Some time ago the Church Times published an editorial titled, “Invitation to Lambeth." Here is what it said in part:
There is, however, one thing that Dr Williams needs to do urgently. He must make it plain and public that all properly consecrated bishops will be invited to the next Lambeth Conference.
…. A blanket invitation issued at this stage — before the US General Convention muddies the waters further — would make it clear that the Lambeth Conference will stay true to its history, and be the debating chamber for the Communion.
If Dr Williams fails to act now, we might well descend to the next stage in the exclusion process. It is hard to believe that the Global South Primates will let a ban on ECUSA keep sympathetic US conservatives from Lambeth 2008. We can therefore expect to see either an alternative contender for the Anglican title emerging in the US, or the development of a formula — possibly a statement of faith that has to be signed by those wishing to attend — that will separate the conservative sheep from the liberal goats. Anything of the sort must be nipped in the bud, and for that Dr Williams must move off the back foot. Whatever is to be on the agenda of Lambeth 2008, whether covenants, sexuality, territorial boundaries, or matters of seemingly less importance such as poverty, disease, and justice, the invitations should be to all.
Well, that was then, and now is now. Now, some would argue, “the US General Convention (has muddied) the waters further.” Now, “an alternative contender for the Anglican title (is) emerging in the US.” Now, there is talk of “a formula…that will separate the conservative sheep from the liberal goats.”
The Archbishop of Canterbury is helping us all do some reflecting on these matters, thinking that he hopes will give us some time to think about “constituent members” and “associates", some time for many things. But time is not the Archbishop’s friend.
The Church Times editorial knew this when it said, “If Dr Williams fails to act now, we might well descend to the next stage in the exclusion process.” It knew this when it ends with this remark, “Whatever is to be on the agenda of Lambeth 2008, whether covenants, sexuality, territorial boundaries, or matters of seemingly less importance such as poverty, disease, and justice, the invitations should be to all.”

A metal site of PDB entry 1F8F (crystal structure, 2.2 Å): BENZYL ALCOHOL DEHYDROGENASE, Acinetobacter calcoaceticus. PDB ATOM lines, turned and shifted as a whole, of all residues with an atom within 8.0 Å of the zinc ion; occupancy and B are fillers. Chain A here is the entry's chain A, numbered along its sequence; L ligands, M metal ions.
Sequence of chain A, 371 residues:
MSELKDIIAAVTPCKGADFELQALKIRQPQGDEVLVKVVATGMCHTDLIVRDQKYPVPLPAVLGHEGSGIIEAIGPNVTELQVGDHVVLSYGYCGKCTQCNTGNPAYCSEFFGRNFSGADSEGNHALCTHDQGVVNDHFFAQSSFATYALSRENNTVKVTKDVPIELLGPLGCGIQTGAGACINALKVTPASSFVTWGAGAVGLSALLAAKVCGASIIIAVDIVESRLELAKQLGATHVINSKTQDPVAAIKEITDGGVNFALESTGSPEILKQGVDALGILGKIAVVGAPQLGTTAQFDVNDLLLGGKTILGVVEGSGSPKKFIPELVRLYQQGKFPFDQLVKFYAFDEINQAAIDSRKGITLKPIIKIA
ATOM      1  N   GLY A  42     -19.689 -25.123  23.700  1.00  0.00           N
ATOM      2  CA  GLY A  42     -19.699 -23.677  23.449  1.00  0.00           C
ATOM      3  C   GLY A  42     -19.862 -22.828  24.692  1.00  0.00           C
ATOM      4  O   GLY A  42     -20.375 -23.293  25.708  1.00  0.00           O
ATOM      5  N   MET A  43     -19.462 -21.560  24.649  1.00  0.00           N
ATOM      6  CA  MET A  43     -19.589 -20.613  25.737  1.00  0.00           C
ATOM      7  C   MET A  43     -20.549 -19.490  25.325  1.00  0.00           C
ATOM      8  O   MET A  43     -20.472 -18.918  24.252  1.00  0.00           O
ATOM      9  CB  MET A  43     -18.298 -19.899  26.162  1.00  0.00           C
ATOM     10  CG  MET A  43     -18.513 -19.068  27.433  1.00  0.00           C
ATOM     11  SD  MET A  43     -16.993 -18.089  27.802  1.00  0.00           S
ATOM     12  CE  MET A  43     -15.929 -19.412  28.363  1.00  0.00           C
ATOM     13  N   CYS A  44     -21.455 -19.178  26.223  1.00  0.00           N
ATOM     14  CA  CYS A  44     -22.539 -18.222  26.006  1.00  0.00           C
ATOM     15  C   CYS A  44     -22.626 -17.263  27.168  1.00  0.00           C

So it is time again to suggest that the Archbishop of Canterbury should invite all the bishops of all the Churches of the Anglican Communion, defining those Churches by the communion they share not with each other, but with the See of Canterbury. The Archbishop can decide which churches those are, and has every right to do so. He can seek advice from the wise as to just which Churches ought to be in communion with the See of Canterbury. But this is about Churches, not the dioceses that make them up. Hopefully the Archbishop will not engaged the hopeless option of inviting individual dioceses within Provinces. That is complex and odd both. And for goodness sake don't palm this off on someone else. The Lambeth Conference is the Archbishop's table fellowship. It is not even at this advanced date, when time is not on his side, more or less than that. No, invite them all. Let those who come, come, and those who do not stay away.
There is a simple invitation, one we can drag up from the invitation to the first Lambeth Conference. It was a letter sent out by Archbishop Longley, “signed by him alone and by no one else.” (see Anglicanism, Stephen Neill, Oxford Press, 1977, p. 361)
“I request your presence at a meeting of the Bishops in visible communion with the United Church of England and Ireland, proposed (God willing) to be holden at Lambeth, under my presidency on the … Such a meeting would not be competent to make declarations or lay down definitions on points of doctrine. But united worship and common counsels would greatly tend to maintain practically the unity of the faith; whilst they would bind us straiter in bonds of peace and brotherly charity.”
Well, the name of the Church of England would have to be changed, and dates put in. But keep it simple.
The Archbishop invites every bishop “in visible communion with the Church of England,” period. No one is required to come. Indeed at the first Lambeth Conference the Archbishop of York and five other English bishops did not attend on principle. It’s OK.
Keep it simple.